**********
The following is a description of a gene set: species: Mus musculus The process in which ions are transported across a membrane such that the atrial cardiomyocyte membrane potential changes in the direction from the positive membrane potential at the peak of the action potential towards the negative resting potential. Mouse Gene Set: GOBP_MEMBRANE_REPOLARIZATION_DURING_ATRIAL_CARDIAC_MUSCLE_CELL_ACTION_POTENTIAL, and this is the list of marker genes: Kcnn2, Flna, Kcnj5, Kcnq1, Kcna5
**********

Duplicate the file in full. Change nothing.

The following is a description of a gene set: species: Mus musculus The process in which ions are transported across a membrane such that the atrial cardiomyocyte membrane potential changes in the direction from the positive membrane potential at the peak of the action potential towards the negative resting potential. Mouse Gene Set: GOBP_MEMBRANE_REPOLARIZATION_DURING_ATRIAL_CARDIAC_MUSCLE_CELL_ACTION_POTENTIAL, and this is the list of marker genes: Kcnn2, Flna, Kcnj5, Kcnq1, Kcna5